It was all over by about 10.45 and I spent the rest of the morning taking photos and packing my things for the weekend. Mr Weang gave me a lift into Kranuan to the bus station and I got a bus to Nam Phong, which is on the main highway between Bangkok and Nong Khai. I only had to wait a few minutes and then I saw two buses approaching. One was a regular single deck coach, the other was a fast double decker, the kind used for long distance journeys. I hesitated because I could see both were pretty full but a nearby stallholder encouraged me to go to the larger bus so I walked over with my luggage. The driver’s assistant opened the door at the front for me and waved me in. Normally, there are steps up to the level of the lower passenger deck but this time there were none and I thought I’d made a mistake by going in by the wrong door. But no mistake, I was being offered a front seat next to the driver who sits at a lower level than the passengers behind him. So I had a front row seat all the way to Udon and I was able to see the control panel from where all the facilities can be switched on or off.

In case you might be interested, keys are required to access five different controls one of which, and something I had not realised before, turned on a wi-fi system throughout the bus. I have never used my laptop in a bus mainly because there is limited space and it would be an upheaval unpacking and repacking it. On the bus coming back I saw one person using an iPad and another a small laptop.

I went to Udon mainly so I could do some shopping there and I spent the night at the Silver Reef hotel where I have stayed before. It was so nice to sleep in a nice soft bed with clean white sheets and to have a proper hot or cold shower and to go out for something good to eat.


Mother’s Day. If I am able to I sometimes get the Bangkok Post on a Friday because it comes with a nice magazine called Guru which is always fun to read. In today’s paper there were many large spaces taken up by companies offering loyal good wishes to the Queen alongside a photograph of her.

Around town (and there is one in front of Sai Moon school as well) large portraits of Her Majesty have been erected often with a small Buddhist style altar for flowers and candles etc.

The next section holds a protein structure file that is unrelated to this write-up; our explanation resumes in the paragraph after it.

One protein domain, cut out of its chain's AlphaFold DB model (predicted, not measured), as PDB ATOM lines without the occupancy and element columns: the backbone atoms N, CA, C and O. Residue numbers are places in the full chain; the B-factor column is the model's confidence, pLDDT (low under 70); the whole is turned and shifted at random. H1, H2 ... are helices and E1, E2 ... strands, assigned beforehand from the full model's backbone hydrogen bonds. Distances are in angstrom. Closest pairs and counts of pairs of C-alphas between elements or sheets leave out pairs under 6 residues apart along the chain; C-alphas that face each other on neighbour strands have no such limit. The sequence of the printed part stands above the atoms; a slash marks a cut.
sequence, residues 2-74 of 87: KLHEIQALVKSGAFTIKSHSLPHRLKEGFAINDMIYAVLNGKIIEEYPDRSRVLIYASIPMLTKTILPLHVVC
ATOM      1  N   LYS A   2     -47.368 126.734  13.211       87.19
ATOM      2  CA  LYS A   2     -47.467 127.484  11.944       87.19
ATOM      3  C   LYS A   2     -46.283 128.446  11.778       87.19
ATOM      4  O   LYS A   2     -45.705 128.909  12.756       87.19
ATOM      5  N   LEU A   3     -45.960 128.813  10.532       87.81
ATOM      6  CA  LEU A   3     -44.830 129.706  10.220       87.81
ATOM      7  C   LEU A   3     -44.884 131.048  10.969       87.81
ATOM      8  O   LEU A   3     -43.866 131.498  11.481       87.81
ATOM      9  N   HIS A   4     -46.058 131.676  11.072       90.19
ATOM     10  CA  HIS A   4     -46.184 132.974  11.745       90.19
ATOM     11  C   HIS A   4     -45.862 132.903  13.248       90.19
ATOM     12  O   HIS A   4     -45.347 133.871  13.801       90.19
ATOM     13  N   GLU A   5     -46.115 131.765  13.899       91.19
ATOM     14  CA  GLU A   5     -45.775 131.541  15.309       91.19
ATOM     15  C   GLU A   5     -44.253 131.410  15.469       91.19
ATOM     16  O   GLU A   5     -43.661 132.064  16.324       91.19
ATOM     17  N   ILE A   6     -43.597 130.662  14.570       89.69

This morning before breakfast I switched on the tv in my hotel room and every Thai channel was showing devotions to the Queen and all of them seemed to have the same rather stilted format.

Later in the morning I called my friendly tuk tuk driver and he came to my hotel to take me to the immigration office by the Friendship Bridge. He refused payment and said he would wait for me and take me back to my hotel on my re-entry into Thailand.

I passed through immigration, caught the shuttle bus into Laos where I completed the two entry forms, paid 1500 baht (about £30) and then turned round to exit Laos, catch the shuttle bus to re-enter Thailand at immigration where I got a new three-month stamp on my visa. As promised, my tuk tuk was waiting for me. It took just 50 minutes from when I left my tuk tuk to when I returned to the tuk tuk visa mission completed.

It was a nice afternoon so I walked downstream along the road at the side of the Mekong river. It was hot and sticky, but the views were nice and after about a mile I came to the Tree House, a modern glass structure that looked very new, with a subtitle which offered ‘coffee and bread’. It seemed an odd combination so I went inside. It could have been a smart cafe in London or Sydney or some other city with a board above the counter offering all styles of coffee, smoothies and cold teas. There was a chiller display cabinet by the counter which had a range of cakes/desserts in small rectangular aluminium containers such as banoffee pie, cherry cheesecake and about half a dozen others. I had the banoffee pie and an iced coffee and they were both delicious. The coffee was served in what could well have been a vase or the kind of glass container used as a wine carafe.


I had a browse around the Indo-China Market this morning which is full of stuff that most people seem not to want but it is interesting to look at it all the same.

In the afternoon I went to the large Tesco Lotus in Nong Khai where I bought some vintage Cheddar cheese and some Philly which will keep me going for lunch at Sai Moon for the next week. I wanted to get some carrots too, but, strangely, they had none. Also, Tesco Lotus still has the old system for fruit and veg whereby you choose what you want and an assistant will weigh and price it for you. The girls at the checkout will refuse fruit and veg if it is not priced up already. I forgot about this and had to leave some apples behind!

On my way back to the hotel in the late afternoon I spotted a shop which had a dozens of large brightly coloured reels of cotton on the pavement outside. I assume they were being dried in the sun and I took an interesting photo which is in my gallery.


As usual, I had a late breakfast at the hotel and then I spent some time on the internet before packing my things and then checking out. I had lunch at a Belgian/German restaurant, where I have eaten dinner on previous visits to Nong Khai, and it was very nice and filling.

I rang my friendly tuk tuk driver and he came to take me to the bus station where I had to wait about 80 minutes for the next bus to Khon Kaen. The bus left at 2.20 with every seat occupied and an fifteen people or so sitting on small stools placed for them in the aisle. Very soon the bus was like a sauna, hot and sticky and I couldn’t help wondering what would happen if there was an accident. The other problem was that I had picked a seat six rows back from the front and I would somehow have to clamber over the person sitting next to me and them force my way along the aisle with my three bags to get to the exit at the front.